As US approves new military support package, Russia endangers grain deal

by mcardinal

Lauren Moye, FISM News


As the U.S. approved a new military support package, Russia appears ready to renege on a crucial grain export deal signed only yesterday. Meanwhile, the battle rages as Ukraine continues its counter-offensive in the southern region of Kershon.

Yesterday, the White House announced another security assistance package for Ukraine. This one totals $270 million. This security package includes four additional High Mobility Artillery Rocket Systems (HIMARS) and up to 580 Phoenix Ghost drones.

To date, the U.S. has provided $8.2 billion in aid to Ukraine. This latest package is paid for through the $40 billion in Ukraine aid previously approved by Congress back in May.

“The president has been clear that we’re going to continue to support the government of Ukraine and its people for as long as it takes,” said John Kirby, spokesman for the White House National Security Council.

The new round of HIMARS will bring the U.S.-supplied total to 16. The medium-range missiles are effective because they allow accurate attacks to be carried out, such as Wednesday’s report of a Ukrainian strike against a strategic bridge held by Russia in Kershon, located in the southern part of the nation. Because of their truck-mounting capabilities, the rocket launchers can then be easily moved before Russia takes them out in a counter-strike.

Grain deal in jeopardy

Just yesterday, there was global celebration as Russia and Ukraine reached a landmark deal to unblock grain exports from Black Sea ports. BBC News reported that Ukraine was the fourth-largest grain exporter pre-war. When you combine the nation’s numbers with Russia’s own exports, the two nations supply over 40% of wheat to Africa.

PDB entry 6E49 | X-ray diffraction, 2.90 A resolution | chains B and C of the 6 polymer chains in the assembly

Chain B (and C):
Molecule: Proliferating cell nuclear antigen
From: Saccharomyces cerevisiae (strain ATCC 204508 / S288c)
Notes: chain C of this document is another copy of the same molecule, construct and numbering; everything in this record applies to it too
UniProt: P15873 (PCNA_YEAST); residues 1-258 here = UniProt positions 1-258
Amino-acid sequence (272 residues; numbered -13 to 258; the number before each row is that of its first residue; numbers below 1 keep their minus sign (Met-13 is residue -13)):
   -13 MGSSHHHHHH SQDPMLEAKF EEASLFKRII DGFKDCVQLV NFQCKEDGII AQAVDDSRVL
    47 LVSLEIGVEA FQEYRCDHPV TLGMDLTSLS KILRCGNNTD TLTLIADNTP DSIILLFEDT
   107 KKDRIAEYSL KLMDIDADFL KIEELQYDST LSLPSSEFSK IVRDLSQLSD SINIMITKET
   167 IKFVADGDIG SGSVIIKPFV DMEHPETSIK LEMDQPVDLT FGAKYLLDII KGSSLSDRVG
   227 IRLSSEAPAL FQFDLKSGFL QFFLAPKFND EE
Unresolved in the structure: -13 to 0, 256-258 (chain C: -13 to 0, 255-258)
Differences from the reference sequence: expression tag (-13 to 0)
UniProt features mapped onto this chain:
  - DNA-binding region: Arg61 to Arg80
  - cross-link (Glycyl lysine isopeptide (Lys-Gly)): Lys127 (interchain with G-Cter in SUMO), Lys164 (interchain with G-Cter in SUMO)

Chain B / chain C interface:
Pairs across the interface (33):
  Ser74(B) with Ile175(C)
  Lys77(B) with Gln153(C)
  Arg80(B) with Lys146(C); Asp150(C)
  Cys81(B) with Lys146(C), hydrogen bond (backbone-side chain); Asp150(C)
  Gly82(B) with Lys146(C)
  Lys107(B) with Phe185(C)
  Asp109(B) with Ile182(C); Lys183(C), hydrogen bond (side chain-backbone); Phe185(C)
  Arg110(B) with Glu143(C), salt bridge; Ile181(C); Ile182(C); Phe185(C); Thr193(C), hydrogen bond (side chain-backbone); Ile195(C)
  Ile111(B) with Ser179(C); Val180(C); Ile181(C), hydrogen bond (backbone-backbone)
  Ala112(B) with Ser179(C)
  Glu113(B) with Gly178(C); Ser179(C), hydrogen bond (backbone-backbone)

However, earlier today Kyiv reported that Russian shelled infrastructure in the port city of Odesa. Through the Telegram messaging app, Operational Command South stated, “The enemy attacked the Odesa sea trade port with Kalibr cruise missiles; 2 missiles were shot down by air defense forces; 2 hit the infrastructure of the port.”

However, Ukrainian Infrastructure Minister Oleksandr Kubrakov said on Facebook, “We continue technical preparations for the launch of exports of agricultural products from our ports.”

Ukrainian President Volodymyr Zelensky said through a Telegram video, “This proves only one thing: no matter what Russia says and promises, it will find ways not to implement it.”

The attack has renewed condemnation towards Moscow.

Bridget Brink, the U.S. ambassador to Kyiv called it “outrageous” to attack a port city so close to signing the export agreement. She added to her tweet, “The Kremlin continues to weaponize food. Russia must be held to account.”

United Nations Secretary-General Antonio Guterres “unequivocally condemns” the Saturday strike, according to a U.N. spokesperson who released a statement on his behalf. He added, “These products are desperately needed to address the global food crisis and ease the suffering of millions of people in need around the globe.”

According to the deal, a Joint Coordination Center staffed by members of Russia, Ukraine, Turkey, and the U.N. is tasked with resolving activity that might violate the deal, which includes monitoring ship activity in the Black Sea to ensure they have safe passage.

Now, Kyiv’s foreign ministry calls on the Western nations to make sure Russia fulfills commitments under the safe corridor agreement.

Battle continues across the nation

Over the past two days, heavy fighting has occurred in Kershon as Ukrainian forces pushed a counter-offensive against territory seized by Russia. The Ingulets River, an off-shoot of the larger Dnipro, has been central in this weekend’s battle according to British military intelligence.

The U.K.’s Ministry of Defense reported that Moscow forces are targeting the area with artillery fire. However, the intelligence update added that Russian supply lines “west of the of the river are increasingly at risk.”

Ukraine continues to strike the Antonivsky Bridge to hinder this supply line, although the bridge is operational due to temporary repairs made by Russia.

Meanwhile, Russia struck the central Korvohrad region on Saturday according to local governor Andriy Riakovych. He reported that 13 missiles struck a military airfield and railway, killing two security guards at an electricity substation and one Ukrainian soldier while wounding nine other people.

The strikes left part of the regional capital city Kropyvnytskyi without power.